Most consumers of luxury products and services use them as status symbols - symbols of success. However, the definition of success - and the way it is perceived by others - is changing. Increasingly, consumers want the brands they use to address growing concerns that luxury products invariably come at a heavy social and environmental cost. The luxury industry faces its biggest challenge yet in satisfying an emerging demand of successful consumerism - products that meet high environmental, social and ethical standards.This collection sees internationally renowned fashion, luxury and sustainability experts come together to explore the challenges faced - and solutions developed - by luxury goods companies in sourcing, producing and marketing luxury products. Sustainable Luxury: Managing Social and Environmental Performance in Iconic Brands represents the most comprehensive collection of current writing on the nascent relationship between sustainability and luxury. It will be essential reading for academics researching sustainable development in the fashion and luxury industries and it will provide invaluable guidance for practitioners seeking the latest research to help them meet consumer demand for sustainable goods and services.
Publisher: Taylor & Francis Ltd
Number of pages: 176
Weight: 408 g
Dimensions: 235 x 159 x 15 mm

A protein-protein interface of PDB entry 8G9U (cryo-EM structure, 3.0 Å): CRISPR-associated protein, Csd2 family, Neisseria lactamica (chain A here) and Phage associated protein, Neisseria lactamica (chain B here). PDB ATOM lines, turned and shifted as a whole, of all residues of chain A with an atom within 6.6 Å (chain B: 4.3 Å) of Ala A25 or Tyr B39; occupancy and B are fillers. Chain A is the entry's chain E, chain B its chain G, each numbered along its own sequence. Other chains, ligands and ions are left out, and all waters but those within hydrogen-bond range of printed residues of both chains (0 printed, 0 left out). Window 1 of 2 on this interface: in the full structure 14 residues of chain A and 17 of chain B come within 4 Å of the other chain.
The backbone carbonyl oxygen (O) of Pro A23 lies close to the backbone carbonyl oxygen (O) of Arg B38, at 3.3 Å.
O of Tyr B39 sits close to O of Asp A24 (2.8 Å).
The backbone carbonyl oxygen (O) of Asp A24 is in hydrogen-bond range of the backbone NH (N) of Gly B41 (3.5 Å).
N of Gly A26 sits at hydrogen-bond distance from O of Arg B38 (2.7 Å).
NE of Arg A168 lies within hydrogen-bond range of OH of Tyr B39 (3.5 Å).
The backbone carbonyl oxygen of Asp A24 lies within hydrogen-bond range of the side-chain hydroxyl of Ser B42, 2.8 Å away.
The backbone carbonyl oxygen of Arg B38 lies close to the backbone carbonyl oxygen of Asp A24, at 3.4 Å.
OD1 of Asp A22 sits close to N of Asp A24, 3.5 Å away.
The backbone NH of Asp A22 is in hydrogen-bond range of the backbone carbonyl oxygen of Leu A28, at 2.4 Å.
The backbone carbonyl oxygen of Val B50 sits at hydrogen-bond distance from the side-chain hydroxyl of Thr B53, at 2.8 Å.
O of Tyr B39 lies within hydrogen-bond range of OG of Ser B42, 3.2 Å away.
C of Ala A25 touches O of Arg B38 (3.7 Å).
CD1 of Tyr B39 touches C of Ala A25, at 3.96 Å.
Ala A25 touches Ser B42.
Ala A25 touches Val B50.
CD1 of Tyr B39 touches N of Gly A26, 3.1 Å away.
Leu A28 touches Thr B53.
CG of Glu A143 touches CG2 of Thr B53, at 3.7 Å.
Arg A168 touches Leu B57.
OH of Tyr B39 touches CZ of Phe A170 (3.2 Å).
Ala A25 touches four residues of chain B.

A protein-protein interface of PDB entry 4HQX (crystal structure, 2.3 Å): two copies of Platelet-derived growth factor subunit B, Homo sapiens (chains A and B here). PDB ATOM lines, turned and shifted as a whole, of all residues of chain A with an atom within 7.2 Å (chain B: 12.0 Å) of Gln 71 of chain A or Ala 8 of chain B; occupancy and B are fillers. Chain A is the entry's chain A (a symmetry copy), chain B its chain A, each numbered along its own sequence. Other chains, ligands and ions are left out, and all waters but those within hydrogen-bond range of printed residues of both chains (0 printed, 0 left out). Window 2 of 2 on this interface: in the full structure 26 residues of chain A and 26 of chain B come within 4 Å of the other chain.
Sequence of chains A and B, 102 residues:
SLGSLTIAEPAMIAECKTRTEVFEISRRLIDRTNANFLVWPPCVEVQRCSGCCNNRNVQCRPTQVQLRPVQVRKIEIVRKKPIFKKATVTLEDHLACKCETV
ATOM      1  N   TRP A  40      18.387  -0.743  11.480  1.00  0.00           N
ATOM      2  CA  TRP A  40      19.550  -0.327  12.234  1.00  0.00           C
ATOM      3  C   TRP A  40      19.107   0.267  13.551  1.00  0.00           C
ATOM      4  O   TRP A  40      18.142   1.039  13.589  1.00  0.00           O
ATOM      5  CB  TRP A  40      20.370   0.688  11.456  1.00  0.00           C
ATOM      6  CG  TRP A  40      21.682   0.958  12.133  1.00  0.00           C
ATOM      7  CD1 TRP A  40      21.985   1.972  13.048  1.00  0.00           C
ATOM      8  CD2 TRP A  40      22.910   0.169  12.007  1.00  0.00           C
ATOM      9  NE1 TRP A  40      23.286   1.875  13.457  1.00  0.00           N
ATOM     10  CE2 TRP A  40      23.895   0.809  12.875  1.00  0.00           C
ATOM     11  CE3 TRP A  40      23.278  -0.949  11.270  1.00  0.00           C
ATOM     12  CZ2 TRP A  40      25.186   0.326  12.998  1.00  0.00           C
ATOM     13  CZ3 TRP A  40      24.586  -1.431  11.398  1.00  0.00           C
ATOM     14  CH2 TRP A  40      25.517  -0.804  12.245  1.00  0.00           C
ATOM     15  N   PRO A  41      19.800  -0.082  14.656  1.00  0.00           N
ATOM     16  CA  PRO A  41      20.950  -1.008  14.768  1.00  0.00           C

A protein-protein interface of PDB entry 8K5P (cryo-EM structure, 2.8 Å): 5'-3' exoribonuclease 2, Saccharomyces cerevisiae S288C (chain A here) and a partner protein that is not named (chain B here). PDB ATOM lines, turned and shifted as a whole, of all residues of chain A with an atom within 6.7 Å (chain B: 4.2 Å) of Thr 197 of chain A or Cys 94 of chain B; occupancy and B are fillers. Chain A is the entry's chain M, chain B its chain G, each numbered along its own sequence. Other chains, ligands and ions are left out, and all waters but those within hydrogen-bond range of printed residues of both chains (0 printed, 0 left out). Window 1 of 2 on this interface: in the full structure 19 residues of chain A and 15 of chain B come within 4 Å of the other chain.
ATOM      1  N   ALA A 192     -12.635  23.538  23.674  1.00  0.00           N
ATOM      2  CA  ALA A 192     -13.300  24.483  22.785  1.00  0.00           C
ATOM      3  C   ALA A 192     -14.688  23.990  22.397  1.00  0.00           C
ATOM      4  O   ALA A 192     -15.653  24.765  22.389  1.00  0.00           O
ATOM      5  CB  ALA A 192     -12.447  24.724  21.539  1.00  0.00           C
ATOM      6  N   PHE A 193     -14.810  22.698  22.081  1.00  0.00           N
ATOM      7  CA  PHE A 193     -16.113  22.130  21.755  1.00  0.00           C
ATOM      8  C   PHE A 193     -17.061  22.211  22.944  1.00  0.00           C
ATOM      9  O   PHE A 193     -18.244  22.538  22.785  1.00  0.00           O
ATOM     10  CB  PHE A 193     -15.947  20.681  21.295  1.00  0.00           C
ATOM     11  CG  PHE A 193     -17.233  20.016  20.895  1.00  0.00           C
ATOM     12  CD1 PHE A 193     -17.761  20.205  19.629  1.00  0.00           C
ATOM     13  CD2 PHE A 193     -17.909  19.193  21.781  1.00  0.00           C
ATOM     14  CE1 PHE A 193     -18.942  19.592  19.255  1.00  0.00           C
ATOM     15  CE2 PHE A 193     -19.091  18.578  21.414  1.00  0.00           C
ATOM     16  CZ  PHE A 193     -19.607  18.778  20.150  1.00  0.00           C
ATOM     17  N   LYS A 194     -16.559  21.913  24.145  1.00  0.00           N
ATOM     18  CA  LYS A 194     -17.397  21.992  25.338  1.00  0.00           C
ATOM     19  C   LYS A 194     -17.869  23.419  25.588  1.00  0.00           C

This ensemble is an outgrowth of an issue of the academic quarterly `The Journal of Corporate Citizenship'. The book contains 11 papers (pruned from 20 submissions). They examine whether and how buyers and sellers of luxury goods and services address sustainability. The works extend the discussion of sustainability into the comparatively unexplored realm confidently and credibly. Each paper is plush with insights, finely written, and scrupulously documented. The authors examine both negative and positive aspects of the luxury industry. On one hand, luxury is seen as feeding itself on scarce resources, continuously triggering or stirring up conflicts, and being opaque about the supply chain. On the other hand, sustainable luxury is often viewed as "the concept of returning to the essence of luxury with its traditional focus on thoughtful purchasing and artisanal manufacturing, to the beauty of quality materials and to respect for social and environmental issues." Among several bottom-line conclusions, this one stands out: "... sustainable development is certainly not a salient purchasing criterion for most luxury buyers, but it can become a rejection factor if specific negative information are released about the brands." Other research in the book shows that sustainable development (SD) "is certainly a desirable concept, but there is, as yet, no overwhelming demand for it." The situation, however, has many facets, like a polished diamond: "It is luxurious to drive without petrol and, in California, to drive a Tesla car instead of a Ferrari ." The risks of brand damage for breaching sustainable development standards are huge for luxury products. Jean-Noel Kapferer, advisor to the president of the French business school Groupe Inseec, and Anne Michaut-Denizeau of HEC Paris, an academic institute for management sciences, drive the point home. Based on attitude surveys they conducted, they say: "One main source of the potential negative reactions of luxury consumers is their false assumption that, because of their high prices, luxury brands must have taken care of SD already. If consumers learn this is not the case, it would backfire." The editors are themselves at the top of the runway. Miguel Angel Gardetti is a textile engineer working with fashion companies. He founded the Center for Studies on Sustainable Luxury in Argentina, which he directs. He is also the head of the Center for Study of Corporate Sustainability in Buenos Aires. His co-editor Ana Laura Torres works at the center in the capital city. She collaborated in the creation of the Sustainable Textile Center there. The two researchers edited `Sustainability in Fashion and Textiles, which Greenleaf published in March 2013. They assemble an intriguing collection. The papers originate from around the world: a description of ethical source initiatives in Sweden and Finland; the identification of challenges, concerns, and aspirations of garment designers and manufacturers in the San Francisco Bay area; comparisons of luxury consumers in Portugal and Brazil; and case studies of species used in the luxury industry, such as the Tibetan antelope and vicuna, and crocodiles and pythons, which are regulated under the Convention on International Trade in Endangered Species of Wild Fauna and Flora. One paper examines how luxury companies manage diversity (gender, age, ethnicity, nationalities, disabilities and sexual orientation) within their organization's culture. The group subject to the review encompasses 17 firms, including Louis Vuitton Moet Hennessy, Tiffany & Co., Hugo Boss, and Prada. At the conclusion of his contribution about using luxury branding as a catalyst for social change, Gjoko Muratovski, head of the communication design department at Auckland University, makes a salient remark. Based on the success of luxury brands, he says, "[I]t can be argued that sustainable behavior can be promoted as a desired lifestyle as long as it is associated with positive and intrinsic appeals." Collectively, the contributions showcase the luxury goods market by examining its profile, warts and all, in the unflinching light of corporate social responsibility. * Crosslands Bulletin *
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